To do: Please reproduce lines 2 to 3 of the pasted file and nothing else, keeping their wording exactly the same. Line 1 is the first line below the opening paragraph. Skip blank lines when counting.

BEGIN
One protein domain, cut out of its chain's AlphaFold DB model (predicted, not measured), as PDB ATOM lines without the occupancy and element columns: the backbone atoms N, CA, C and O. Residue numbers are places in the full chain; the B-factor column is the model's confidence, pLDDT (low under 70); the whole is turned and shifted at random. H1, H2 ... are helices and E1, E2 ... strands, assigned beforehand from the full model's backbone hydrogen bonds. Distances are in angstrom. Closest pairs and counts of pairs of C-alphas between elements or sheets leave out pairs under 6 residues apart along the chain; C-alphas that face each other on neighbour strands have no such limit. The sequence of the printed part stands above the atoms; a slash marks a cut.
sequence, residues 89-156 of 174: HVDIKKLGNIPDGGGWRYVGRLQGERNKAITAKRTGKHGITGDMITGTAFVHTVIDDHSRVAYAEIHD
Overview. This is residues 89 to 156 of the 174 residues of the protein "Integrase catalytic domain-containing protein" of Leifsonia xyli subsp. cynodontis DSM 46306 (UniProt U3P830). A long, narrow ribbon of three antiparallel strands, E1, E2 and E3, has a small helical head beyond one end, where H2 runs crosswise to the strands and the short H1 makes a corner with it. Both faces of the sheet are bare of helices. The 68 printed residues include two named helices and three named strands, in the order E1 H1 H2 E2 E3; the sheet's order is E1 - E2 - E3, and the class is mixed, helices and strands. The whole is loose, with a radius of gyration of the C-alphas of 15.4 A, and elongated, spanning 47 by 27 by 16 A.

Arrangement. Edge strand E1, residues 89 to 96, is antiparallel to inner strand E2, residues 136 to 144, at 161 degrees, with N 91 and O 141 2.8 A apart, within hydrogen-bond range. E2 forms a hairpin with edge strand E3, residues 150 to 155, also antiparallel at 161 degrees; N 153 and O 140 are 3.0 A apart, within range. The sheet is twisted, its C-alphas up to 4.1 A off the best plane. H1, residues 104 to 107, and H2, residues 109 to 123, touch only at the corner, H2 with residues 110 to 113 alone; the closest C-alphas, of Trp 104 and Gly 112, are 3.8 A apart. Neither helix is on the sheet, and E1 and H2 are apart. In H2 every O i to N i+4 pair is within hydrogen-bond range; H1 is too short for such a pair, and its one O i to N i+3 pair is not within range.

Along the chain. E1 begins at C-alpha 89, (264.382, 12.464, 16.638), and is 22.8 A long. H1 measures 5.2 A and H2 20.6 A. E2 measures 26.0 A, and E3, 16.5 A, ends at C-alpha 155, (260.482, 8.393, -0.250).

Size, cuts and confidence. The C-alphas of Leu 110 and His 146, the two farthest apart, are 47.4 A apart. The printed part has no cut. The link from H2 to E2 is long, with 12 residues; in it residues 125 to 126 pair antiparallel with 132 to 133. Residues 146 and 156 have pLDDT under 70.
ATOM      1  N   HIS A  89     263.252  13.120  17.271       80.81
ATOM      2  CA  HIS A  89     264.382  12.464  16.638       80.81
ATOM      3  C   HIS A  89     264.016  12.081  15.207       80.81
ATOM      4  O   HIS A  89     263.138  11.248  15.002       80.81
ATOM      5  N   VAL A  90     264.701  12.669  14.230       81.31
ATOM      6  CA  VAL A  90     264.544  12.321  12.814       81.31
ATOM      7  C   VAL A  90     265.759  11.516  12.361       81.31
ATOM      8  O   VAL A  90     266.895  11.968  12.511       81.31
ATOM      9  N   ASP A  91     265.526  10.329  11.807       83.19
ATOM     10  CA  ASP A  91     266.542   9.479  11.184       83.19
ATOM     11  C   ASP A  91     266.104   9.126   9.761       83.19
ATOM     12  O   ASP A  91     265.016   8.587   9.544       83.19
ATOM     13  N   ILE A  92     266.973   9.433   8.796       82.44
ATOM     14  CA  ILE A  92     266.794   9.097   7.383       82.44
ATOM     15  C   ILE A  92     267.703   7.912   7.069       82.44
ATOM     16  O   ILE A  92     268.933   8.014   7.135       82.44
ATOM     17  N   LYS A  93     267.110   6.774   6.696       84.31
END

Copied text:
Overview. This is residues 89 to 156 of the 174 residues of the protein "Integrase catalytic domain-containing protein" of Leifsonia xyli subsp. cynodontis DSM 46306 (UniProt U3P830). A long, narrow ribbon of three antiparallel strands, E1, E2 and E3, has a small helical head beyond one end, where H2 runs crosswise to the strands and the short H1 makes a corner with it. Both faces of the sheet are bare of helices. The 68 printed residues include two named helices and three named strands, in the order E1 H1 H2 E2 E3; the sheet's order is E1 - E2 - E3, and the class is mixed, helices and strands. The whole is loose, with a radius of gyration of the C-alphas of 15.4 A, and elongated, spanning 47 by 27 by 16 A.

Arrangement. Edge strand E1, residues 89 to 96, is antiparallel to inner strand E2, residues 136 to 144, at 161 degrees, with N 91 and O 141 2.8 A apart, within hydrogen-bond range. E2 forms a hairpin with edge strand E3, residues 150 to 155, also antiparallel at 161 degrees; N 153 and O 140 are 3.0 A apart, within range. The sheet is twisted, its C-alphas up to 4.1 A off the best plane. H1, residues 104 to 107, and H2, residues 109 to 123, touch only at the corner, H2 with residues 110 to 113 alone; the closest C-alphas, of Trp 104 and Gly 112, are 3.8 A apart. Neither helix is on the sheet, and E1 and H2 are apart. In H2 every O i to N i+4 pair is within hydrogen-bond range; H1 is too short for such a pair, and its one O i to N i+3 pair is not within range.